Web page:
Statements After an Arrest Under the Immorality Act
- Matt Trueman
- 7 August 2012
This article is from 2012
Eloquent but dispassionate production of poetic apartheid drama
Exactly 40 years after it was written, Athol Fugard’s poetic condemnation of South Africa’s Immorality Act, which outlawed interracial intercourse until its repeal in 1985, stands as a fervent memorial, lest we forget the inhumanity of that prohibition. For all the play’s ongoing worldwide resonance, it lacks a present-tense urgency; its zeal replaced by a quiet dignity.
A black man and a white woman lie naked and entwined on a rug on the floor: a human ying-yang symbol. On account of the Immorality Act, they meet secretly in the library, as if confined to a space of ideas. They keep the lights off, hoping for equality in the darkness that lets their skin tones homogenize.
And yet, as Fugard gently probes their relationship, it becomes apparent that true parity is impossible. It’s not that the two shall never meet, but rather that one should not meet with the other. As Fugard delicately puts it, she sneaks out of her skin just as he sneaks out of his marriage.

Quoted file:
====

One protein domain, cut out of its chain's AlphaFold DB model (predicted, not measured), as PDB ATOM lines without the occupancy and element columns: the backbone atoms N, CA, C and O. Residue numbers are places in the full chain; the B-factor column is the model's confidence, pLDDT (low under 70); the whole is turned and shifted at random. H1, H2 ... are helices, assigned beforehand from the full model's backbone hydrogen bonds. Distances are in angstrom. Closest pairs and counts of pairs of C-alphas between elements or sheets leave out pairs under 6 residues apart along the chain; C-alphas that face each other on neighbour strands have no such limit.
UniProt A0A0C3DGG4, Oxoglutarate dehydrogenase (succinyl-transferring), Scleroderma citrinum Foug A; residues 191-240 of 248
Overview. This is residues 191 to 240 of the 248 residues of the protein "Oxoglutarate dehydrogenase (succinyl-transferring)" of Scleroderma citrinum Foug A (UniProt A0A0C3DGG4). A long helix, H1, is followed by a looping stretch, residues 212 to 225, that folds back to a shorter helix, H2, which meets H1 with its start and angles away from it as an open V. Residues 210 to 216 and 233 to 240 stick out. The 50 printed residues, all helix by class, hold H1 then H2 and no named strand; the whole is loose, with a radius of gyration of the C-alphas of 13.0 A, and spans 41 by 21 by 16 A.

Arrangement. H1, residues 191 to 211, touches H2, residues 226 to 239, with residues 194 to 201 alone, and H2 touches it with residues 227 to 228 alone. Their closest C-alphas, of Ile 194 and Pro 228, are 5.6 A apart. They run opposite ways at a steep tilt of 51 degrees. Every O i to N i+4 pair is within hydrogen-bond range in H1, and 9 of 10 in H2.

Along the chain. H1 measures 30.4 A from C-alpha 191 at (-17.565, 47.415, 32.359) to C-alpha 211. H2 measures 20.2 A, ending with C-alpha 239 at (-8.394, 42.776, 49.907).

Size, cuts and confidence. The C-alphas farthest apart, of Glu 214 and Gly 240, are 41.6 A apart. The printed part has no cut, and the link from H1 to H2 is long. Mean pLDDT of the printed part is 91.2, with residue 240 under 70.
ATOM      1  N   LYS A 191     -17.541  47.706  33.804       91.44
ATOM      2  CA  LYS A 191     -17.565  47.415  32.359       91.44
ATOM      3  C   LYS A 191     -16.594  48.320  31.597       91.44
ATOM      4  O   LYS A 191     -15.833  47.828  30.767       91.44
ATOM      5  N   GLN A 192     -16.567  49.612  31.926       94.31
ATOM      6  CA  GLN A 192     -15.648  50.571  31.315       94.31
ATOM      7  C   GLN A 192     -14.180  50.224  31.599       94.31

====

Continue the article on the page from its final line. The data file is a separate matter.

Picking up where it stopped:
However such sneaking arouses suspicions and, in flashes of a strobe lighting that puncture the atmosphere, two bodies dart for cover: one definitely black, the other definitely white. In the court trial that follows, she has to protest her equal share of the guilt, that she turned off the light and incited the relationship. Accuser, judge and witnesses all speak in the same disembodied voice, amplified so that you can hear each repulsive click of saliva.
Kim Kerfoot’s production for the Fugard Theatre, part of a Fringe season of South African work, is always eloquent, but better when excoriating than dreaming. The utopian start is dimly lit by necessity, but it makes illegible silhouettes of its actors. Nonetheless, Bo Peterson and Malefane Mosuhli look choreographed together: at ease with one another, without really relishing the union or breathing one another in.
Assembly Hall, 623 3030, until 27 Aug (not 13, 20), 12.15, £14–£16 (£13–£15).